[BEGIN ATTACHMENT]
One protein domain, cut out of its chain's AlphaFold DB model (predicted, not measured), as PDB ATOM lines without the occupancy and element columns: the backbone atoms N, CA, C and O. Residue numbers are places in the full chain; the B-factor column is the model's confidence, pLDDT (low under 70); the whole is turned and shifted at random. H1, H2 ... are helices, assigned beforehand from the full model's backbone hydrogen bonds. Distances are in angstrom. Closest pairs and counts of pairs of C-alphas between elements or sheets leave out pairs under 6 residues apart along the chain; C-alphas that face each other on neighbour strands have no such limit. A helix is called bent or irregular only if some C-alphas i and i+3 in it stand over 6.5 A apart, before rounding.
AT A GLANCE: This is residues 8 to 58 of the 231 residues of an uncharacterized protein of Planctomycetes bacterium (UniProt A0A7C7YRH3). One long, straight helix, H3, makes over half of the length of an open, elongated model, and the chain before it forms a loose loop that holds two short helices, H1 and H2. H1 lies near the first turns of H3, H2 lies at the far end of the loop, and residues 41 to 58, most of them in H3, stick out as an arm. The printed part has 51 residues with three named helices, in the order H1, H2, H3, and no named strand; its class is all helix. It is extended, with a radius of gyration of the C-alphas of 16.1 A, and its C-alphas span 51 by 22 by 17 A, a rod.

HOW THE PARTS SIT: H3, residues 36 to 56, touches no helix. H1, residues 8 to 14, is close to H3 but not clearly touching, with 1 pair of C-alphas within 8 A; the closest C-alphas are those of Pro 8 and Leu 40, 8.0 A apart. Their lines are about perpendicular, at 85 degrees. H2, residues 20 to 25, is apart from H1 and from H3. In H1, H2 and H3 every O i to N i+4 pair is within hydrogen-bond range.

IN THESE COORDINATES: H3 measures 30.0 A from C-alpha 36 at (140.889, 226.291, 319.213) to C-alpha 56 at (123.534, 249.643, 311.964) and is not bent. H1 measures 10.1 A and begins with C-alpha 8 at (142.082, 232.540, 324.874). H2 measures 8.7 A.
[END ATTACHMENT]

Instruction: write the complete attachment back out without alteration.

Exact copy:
One protein domain, cut out of its chain's AlphaFold DB model (predicted, not measured), as PDB ATOM lines without the occupancy and element columns: the backbone atoms N, CA, C and O. Residue numbers are places in the full chain; the B-factor column is the model's confidence, pLDDT (low under 70); the whole is turned and shifted at random. H1, H2 ... are helices, assigned beforehand from the full model's backbone hydrogen bonds. Distances are in angstrom. Closest pairs and counts of pairs of C-alphas between elements or sheets leave out pairs under 6 residues apart along the chain; C-alphas that face each other on neighbour strands have no such limit. A helix is called bent or irregular only if some C-alphas i and i+3 in it stand over 6.5 A apart, before rounding.
AT A GLANCE: This is residues 8 to 58 of the 231 residues of an uncharacterized protein of Planctomycetes bacterium (UniProt A0A7C7YRH3). One long, straight helix, H3, makes over half of the length of an open, elongated model, and the chain before it forms a loose loop that holds two short helices, H1 and H2. H1 lies near the first turns of H3, H2 lies at the far end of the loop, and residues 41 to 58, most of them in H3, stick out as an arm. The printed part has 51 residues with three named helices, in the order H1, H2, H3, and no named strand; its class is all helix. It is extended, with a radius of gyration of the C-alphas of 16.1 A, and its C-alphas span 51 by 22 by 17 A, a rod.

HOW THE PARTS SIT: H3, residues 36 to 56, touches no helix. H1, residues 8 to 14, is close to H3 but not clearly touching, with 1 pair of C-alphas within 8 A; the closest C-alphas are those of Pro 8 and Leu 40, 8.0 A apart. Their lines are about perpendicular, at 85 degrees. H2, residues 20 to 25, is apart from H1 and from H3. In H1, H2 and H3 every O i to N i+4 pair is within hydrogen-bond range.

IN THESE COORDINATES: H3 measures 30.0 A from C-alpha 36 at (140.889, 226.291, 319.213) to C-alpha 56 at (123.534, 249.643, 311.964) and is not bent. H1 measures 10.1 A and begins with C-alpha 8 at (142.082, 232.540, 324.874). H2 measures 8.7 A.